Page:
United States v. Francis, No. 16-1449 (10th Cir. 2018)

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Justia Opinion Summary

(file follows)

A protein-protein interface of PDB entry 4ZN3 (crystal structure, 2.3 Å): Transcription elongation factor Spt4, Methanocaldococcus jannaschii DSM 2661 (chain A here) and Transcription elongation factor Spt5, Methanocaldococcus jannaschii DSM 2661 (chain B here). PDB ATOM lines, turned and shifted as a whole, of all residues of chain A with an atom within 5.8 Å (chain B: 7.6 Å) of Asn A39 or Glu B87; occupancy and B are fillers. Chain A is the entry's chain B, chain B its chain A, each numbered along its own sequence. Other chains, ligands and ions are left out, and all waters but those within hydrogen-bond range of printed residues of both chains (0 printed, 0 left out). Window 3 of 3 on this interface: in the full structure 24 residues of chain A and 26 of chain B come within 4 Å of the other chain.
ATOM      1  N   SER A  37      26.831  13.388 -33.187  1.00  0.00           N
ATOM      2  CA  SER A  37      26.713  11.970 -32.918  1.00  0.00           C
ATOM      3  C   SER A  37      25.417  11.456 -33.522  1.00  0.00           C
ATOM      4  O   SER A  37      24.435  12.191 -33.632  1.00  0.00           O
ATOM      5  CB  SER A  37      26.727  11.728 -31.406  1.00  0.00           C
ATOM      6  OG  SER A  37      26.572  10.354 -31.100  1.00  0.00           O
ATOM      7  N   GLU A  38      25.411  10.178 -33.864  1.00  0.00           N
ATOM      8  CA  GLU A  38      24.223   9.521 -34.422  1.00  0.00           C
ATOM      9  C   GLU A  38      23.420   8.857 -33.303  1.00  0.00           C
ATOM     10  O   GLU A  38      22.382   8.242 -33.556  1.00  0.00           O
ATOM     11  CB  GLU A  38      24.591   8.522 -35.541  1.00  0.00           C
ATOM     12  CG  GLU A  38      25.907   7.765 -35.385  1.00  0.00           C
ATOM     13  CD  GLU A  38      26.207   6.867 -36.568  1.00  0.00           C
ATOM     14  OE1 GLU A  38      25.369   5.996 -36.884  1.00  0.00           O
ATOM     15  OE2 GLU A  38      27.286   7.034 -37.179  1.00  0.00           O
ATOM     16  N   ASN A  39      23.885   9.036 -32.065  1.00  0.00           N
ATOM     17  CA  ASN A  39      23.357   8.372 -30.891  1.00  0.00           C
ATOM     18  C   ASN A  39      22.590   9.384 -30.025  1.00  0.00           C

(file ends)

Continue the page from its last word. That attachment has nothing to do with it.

Kenneth Francis was convicted by jury on three federal firearms charges, namely, two counts of making false statements to a firearms dealer and one count of unlawful disposition of a firearm to a felon. The charges stemmed from Francis’ straw purchase of two firearms for a felon working as a confidential informant with ATF agents. On appeal, Francis argued: (1) whether the government sufficiently proved he disposed of the firearms to a felon (informant); (2) whether the trial court erred in imposing a four-level sentencing enhancement for trafficking firearms; and (3) whether the district court erred by ordering sex-offender treatment as a special condition of his supervised release. The Tenth Circuit determined the facts found by the district court didn’t suffice to support applying the firearms-trafficking enhancement in calculating Francis’s sentence. The Court found Francis was convicted of a sex offense in 2011, and during the investigation of that crime someone accused him of having intimate sexual contact with a twelve-year-old girl. He failed to complete his previous court-ordered sex- offender-treatment program. Because the record revealed a basis for the sex-offender-treatment condition, Francis could not show prejudice and harm to his substantial rights. So Francis failed to meet his burden under plain error review. Accordingly, the Court affirmed the conviction and sex-offender-treatment special condition, but vacated his sentence and remanded for resentencing.